To make the process of bug reporting more productive, we’ve developed a procedure that (we hope) makes it easy to get us all the information we need to address your problems with labs and projects. GitBugs is a way for students to compactly deliver important information about their bugs to the course staff. After a student submits a GitBug, the staff will claim and read the student’s GitBug, view their code, and reply with pinpointed and precise suggestions on how to proceed. Here are a couple of guidelines to follow when submitting a GitBug

  1. You need to commit and push all the files in the most recent version of your code to git if you want the staff to see the correct code
  2. The staff will not reply with advice if we notice that you have not taken any steps to debug your code. Implementing a method and seeing that it does not work is not a sufficient reason to submit a GitBug
  3. If you do not provide enough information about your bug, we will not be able to debug it. We try to make this easier for you by having you fill out a form, but we still get GitBugs which do not give enough information
  4. If you solve your bug before staff has gotten to it, please mark your git bug as resolved or delete it.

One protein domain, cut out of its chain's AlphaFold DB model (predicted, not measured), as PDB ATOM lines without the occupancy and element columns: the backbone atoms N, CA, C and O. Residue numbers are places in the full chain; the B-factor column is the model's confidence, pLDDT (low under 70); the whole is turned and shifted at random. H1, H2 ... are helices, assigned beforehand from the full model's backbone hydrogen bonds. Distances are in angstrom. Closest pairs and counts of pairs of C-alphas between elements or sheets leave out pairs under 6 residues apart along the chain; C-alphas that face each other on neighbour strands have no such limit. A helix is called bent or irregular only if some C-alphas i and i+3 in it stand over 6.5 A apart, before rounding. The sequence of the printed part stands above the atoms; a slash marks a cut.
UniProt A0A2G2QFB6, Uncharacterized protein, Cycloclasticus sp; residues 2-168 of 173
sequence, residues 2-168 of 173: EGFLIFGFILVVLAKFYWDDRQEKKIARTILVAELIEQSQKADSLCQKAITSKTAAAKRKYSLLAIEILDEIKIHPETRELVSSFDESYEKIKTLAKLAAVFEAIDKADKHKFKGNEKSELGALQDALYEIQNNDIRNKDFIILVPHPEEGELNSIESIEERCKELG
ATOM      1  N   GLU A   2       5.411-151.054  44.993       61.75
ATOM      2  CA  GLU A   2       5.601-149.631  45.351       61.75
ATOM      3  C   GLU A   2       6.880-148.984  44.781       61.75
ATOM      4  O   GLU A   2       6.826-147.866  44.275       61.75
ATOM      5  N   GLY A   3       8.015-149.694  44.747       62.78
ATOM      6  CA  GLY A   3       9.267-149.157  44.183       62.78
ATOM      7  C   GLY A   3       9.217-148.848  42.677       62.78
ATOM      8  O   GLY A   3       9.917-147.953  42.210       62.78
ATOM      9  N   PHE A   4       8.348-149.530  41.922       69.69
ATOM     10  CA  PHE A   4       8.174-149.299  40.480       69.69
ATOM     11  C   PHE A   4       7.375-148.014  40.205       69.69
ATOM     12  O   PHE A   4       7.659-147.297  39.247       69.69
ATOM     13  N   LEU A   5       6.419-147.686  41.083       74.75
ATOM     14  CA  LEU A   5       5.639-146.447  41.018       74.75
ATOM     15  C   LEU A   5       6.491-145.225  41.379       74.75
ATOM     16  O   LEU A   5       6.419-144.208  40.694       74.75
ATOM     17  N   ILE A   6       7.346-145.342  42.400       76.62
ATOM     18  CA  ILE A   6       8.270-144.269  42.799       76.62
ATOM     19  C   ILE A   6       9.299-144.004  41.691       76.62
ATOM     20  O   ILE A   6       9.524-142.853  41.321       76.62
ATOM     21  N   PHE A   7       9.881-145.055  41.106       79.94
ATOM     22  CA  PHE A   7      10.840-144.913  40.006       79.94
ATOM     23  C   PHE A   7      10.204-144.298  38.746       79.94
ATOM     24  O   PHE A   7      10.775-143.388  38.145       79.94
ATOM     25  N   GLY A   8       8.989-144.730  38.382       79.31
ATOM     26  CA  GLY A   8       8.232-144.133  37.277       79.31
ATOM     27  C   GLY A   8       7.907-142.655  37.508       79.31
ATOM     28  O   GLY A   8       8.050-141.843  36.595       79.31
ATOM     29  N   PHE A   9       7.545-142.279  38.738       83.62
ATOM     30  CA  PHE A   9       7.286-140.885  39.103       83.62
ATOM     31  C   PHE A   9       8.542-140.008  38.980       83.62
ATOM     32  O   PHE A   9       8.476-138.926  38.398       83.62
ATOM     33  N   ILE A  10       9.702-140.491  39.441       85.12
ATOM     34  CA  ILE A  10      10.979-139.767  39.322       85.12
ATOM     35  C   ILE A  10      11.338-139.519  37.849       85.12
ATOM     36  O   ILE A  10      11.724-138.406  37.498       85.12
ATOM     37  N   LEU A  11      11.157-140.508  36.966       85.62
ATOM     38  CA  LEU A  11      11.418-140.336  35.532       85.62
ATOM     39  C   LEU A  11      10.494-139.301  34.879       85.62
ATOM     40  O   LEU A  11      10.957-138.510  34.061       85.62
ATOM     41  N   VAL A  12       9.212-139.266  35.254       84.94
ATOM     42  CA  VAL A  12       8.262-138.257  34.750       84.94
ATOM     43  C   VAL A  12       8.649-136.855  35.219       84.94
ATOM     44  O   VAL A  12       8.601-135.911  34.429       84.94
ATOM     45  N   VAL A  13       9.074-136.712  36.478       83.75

If a student does not follow the rules above, the staff reserves the right to decline your GitBug, at which point your new GitBug will be put at the back of the queue.

Submitting a GitBug Online

Navigate to the discussion page of our course’s EdStem. Select make post, select type question, select category GitBugs, and mark the question as private. If you prefer a visual:

GitBug Submission

Don’t forget to make your GitBug Private by checking the box below (EdStem won’t allow you to submit it otherwise).

Then, you can use the provided template to submit a form with the following fields

  1. What is your identifier (e.g. 2-s***) and link to your github repo?
    • Make sure to provide a clickable link to your repo! You have just one, but we have access to every single repo, and it can take a while to load and track down what we want! This saves us SO much time so we can get right to looking at your code and getting you rollin’ again!
  2. Assignment
    • Specify which assignment is blocking you
  3. What is the link to your Gradescope submission (if applicable)?
  4. Have you pushed all of your most recent changes to GitHub?
    • Verify that you have commited the most recent version of your code to make sure that the staff pulls the most recent version of your code
    • Confirm that you pushed the most recent version of all the files needed to compile and run your code to make sure that the staff pulls the most recent version of your code.